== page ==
Son Of Frankenstein

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SON OF FRANKENSTEIN wrapped up the immortal Karloff trio with an entertaining bang, although its success, another feather in the banner cap of 1939, did open the way for the even sillier, cheaper-budgeted, sloppier follow-ups which disappointed critics and purists. How pure do you really want to get with this kind of thing? would be the unspoken kid-reply, since small fry fans (now grown to nostalgia-crusted geezers who rewatch these oldies for smiles rather than thrills) were more than happy to look forward to the next time the lumbering monster and his homicidal compatriots would emerge from the mists of the never-never Europe that spawned them.

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Herr Baron, it’s difficult to concentrate on your sneers when I’m worried I’ll knock myself out on your low-slung ceiling. Nice rabbit stew, though.

The son in question is Basil Rathbone, by now an actor with enough of a fan-following and  laudable credits to give him top billing over Karloff. *  Boris also takes a back seat to old rival Bela Lugosi, having a merry time as the literally twisted ‘Ygor’, his most famous role  outside of Dracula.  Basil’s ‘Baron Wolf von Frankenstein’ brings his wife ‘home’ to the family castle, determined to clear his fathers name, and put a forgive-forget face on the numerous murders ‘accidentally’ resulting from Dad’s ‘work’.  “But if you like me burn with the irresistible desire to penetrate the unknown, carry on.”  Attitude.

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Erstwhile blacksmith/criminal graverobber/hanging survivor/amateur flute player Ygor finds that Karloff had somehow stayed intact through the explosions of Bride Of Frankenstein, and he wants to use his new—and face it, only—‘friend’ to even the score with the snooty villagers who bollixed up Ygor’s execution. The burghers can be blamed for Ygor’s neck, but not for his snaggle teeth, which might be something any Doctor Frankenstein (all Frankenstein’s are doctors of some ‘scientist’ kind) could work on, if they were not, within a scene or two, consumed trying to harness nature and show fools how genius runs in the family.

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Basil/Wolf’s wife and son (pretty awful child acting of the old school) are along for threat’s sake, but together with Ygor the great new addition is Lionel Atwill’s handicapped ‘Inspector Krogh’, who is as polite as a bitter remote-village constable with an artificial arm could be, given said limb was yanked loose by Wolf’s new project/Ygor pal Boris. “One doesn’t easily forget, Herr Baron, an arm torn out by the roots.”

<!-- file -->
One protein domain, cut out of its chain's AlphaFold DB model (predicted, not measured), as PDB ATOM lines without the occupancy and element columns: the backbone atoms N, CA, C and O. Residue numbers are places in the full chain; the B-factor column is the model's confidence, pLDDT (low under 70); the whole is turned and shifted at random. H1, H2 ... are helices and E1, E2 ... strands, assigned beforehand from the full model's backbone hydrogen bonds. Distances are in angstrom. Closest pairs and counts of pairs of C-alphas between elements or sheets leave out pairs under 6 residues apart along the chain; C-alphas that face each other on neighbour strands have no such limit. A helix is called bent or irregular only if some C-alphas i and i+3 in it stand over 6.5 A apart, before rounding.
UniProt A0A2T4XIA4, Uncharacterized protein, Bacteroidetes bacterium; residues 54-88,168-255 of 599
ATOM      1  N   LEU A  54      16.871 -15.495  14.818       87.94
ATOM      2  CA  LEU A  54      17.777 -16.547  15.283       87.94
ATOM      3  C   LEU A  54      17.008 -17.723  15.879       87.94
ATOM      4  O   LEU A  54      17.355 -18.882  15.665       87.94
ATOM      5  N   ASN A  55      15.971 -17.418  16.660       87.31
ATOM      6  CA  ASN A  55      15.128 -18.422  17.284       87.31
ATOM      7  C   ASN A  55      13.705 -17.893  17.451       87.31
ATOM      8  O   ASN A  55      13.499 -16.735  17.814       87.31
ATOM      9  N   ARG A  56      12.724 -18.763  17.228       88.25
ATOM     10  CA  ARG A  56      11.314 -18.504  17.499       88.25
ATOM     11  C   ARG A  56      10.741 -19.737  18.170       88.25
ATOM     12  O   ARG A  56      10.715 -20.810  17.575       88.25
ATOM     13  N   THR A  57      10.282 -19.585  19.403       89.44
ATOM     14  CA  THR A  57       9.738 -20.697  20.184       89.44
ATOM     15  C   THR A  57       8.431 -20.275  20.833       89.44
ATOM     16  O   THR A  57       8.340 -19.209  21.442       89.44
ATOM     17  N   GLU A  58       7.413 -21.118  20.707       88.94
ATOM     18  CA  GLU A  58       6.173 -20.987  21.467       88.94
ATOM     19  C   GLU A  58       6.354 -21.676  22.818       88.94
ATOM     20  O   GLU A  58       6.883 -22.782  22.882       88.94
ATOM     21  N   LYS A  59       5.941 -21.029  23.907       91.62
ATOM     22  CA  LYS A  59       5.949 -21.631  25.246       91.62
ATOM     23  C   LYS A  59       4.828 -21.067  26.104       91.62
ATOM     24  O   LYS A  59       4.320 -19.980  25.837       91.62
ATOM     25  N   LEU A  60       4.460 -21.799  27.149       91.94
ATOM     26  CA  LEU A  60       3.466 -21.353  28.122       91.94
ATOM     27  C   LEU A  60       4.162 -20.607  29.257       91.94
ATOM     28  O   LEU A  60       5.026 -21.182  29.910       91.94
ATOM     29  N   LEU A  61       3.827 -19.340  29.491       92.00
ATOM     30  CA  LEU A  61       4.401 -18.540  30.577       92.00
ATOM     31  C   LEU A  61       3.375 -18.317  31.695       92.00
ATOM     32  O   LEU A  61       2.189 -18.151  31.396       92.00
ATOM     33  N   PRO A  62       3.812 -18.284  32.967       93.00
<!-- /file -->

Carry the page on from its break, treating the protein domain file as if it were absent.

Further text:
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None of this explains the regional vegetation (“What strange looking country“), the instantly vengeance-crazed villagers, or why director Rowland V. Lee told Atwill to stick darts in his fake wooden arm.  Wyllis Cooper, creator of the horror-themed radio hit Lights Out, wrote the screenplay, and $420,000 went into the stylized set design, portentous music, shadowy photography and general insanely weird vibe.

Karloff’s ability to converse from the previous film is back to grunts (presumably stunned into vocabulary recession by the castle collapsing on top of him in the previous film), but he does inject a jarring bit of humanity in one moment when the monster screams—it’s a jarring howl of anguish.sonoffrank-set

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99 minutes, with Josephine Hutchinson, Donnie Dunagan (that grating little boy Frankenstein), Lionel Belmore. Ward Bond has an uncredited bit (one of twenty-one jobs he landed in 1939).

*Rathbone, 46 at the time, was at the top of his career in 1939.  Basking in a Supporting Actor Oscar nomination for 1938s  If I Were King, which complemented his great turn in The Adventures Of Robin Hood, after Son Of Frankenstein wrapped he added to 1939s tally with The Hound Of The Baskervilles, The Sun Never Sets, The Adventures Of Sherlock Holmes, Rio and Tower Of London.  The last, also with Karloff, was likewise directed by Rowland V. Lee, who handled Basil in The Sun Never Sets as well.  His skill at playing dastards to the side, Rathbone disdained horror pictures, but he adds dash and verve to his role here. Lee also saw fit to beef up the Lugosi role of Ygor,  giving the industry-slighted actor a decent salary and a creepy character to sink his scenery-nibbling teeth into: not sharp fangs this time ala Dracula, more like something you’d see over a cold squirrel breakfast in a wet hut during the 1400s. Bela eats it up with a twinkle.

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